Flash memory is solid-state nonvolatile computer memory, which can be read and written and keeps its values even with power off. A common use is for thumb drives, but there are many other devices which use it for storage. A type of "managed Flash memory" is Secure Digital (SD).
The two main types are NAND and NOR, named after the logic gates they resemble. NAND memory is written or read in blocks, so it is suitable for substituting for disk drives (which read and write in sectors). NOR memory can read or write single bytes, so it can substitute for RAM.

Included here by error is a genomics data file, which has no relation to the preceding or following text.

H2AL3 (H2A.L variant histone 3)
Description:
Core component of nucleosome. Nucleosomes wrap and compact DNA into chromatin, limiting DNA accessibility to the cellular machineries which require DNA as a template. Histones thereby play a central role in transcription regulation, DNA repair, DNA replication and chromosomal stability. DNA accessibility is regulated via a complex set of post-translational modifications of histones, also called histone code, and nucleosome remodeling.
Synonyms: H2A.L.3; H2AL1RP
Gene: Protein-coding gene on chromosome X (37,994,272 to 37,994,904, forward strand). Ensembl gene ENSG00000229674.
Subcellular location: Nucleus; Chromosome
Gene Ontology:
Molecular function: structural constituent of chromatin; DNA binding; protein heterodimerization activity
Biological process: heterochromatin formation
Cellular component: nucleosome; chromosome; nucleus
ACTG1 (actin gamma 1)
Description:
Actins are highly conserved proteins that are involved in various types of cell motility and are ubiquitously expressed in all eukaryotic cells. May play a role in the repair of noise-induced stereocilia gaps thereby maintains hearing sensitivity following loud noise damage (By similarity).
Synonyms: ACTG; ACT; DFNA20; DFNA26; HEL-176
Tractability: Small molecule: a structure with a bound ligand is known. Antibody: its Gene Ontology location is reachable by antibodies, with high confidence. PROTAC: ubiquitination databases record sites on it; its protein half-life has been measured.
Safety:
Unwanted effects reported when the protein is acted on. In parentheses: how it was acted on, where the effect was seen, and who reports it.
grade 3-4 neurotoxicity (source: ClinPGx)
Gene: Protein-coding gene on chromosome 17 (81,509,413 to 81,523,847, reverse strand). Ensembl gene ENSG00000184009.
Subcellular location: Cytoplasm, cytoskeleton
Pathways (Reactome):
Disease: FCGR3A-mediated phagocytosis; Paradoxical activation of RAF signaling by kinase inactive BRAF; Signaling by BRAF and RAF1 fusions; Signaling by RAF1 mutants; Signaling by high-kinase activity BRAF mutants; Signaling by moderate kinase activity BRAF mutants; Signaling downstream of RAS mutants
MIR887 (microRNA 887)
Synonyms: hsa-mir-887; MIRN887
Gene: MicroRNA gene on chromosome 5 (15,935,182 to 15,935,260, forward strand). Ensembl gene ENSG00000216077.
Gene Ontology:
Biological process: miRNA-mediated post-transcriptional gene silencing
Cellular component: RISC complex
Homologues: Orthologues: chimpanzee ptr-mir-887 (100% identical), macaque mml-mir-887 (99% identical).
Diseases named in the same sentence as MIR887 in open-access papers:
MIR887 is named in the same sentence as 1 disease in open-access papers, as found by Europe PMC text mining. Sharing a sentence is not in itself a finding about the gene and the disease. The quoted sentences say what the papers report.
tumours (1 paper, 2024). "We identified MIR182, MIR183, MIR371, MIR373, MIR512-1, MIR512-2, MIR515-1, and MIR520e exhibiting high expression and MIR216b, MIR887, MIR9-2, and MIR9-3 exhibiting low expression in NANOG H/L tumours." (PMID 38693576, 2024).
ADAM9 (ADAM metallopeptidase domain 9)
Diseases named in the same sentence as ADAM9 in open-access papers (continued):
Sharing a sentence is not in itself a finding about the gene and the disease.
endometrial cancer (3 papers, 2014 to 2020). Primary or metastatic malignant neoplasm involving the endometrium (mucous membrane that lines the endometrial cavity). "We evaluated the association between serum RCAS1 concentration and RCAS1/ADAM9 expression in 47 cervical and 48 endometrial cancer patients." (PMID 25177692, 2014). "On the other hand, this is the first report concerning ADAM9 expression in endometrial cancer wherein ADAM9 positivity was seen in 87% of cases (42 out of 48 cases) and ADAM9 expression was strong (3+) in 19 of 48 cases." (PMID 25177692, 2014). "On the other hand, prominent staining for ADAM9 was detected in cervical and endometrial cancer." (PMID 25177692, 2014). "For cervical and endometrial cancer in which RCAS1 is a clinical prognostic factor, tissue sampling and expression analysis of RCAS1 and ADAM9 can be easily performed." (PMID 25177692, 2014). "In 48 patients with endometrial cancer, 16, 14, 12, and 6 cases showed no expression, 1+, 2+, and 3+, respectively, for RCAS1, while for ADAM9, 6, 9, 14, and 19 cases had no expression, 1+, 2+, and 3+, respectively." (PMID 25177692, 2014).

Before flash memory, nonvolatile memory consisted of EPROMs, which could only be rewritten in their entirety (and then behaved like ROMs until rewritten again), and EEPROMs which could be rewritten in small blocks or single bytes, but were slow.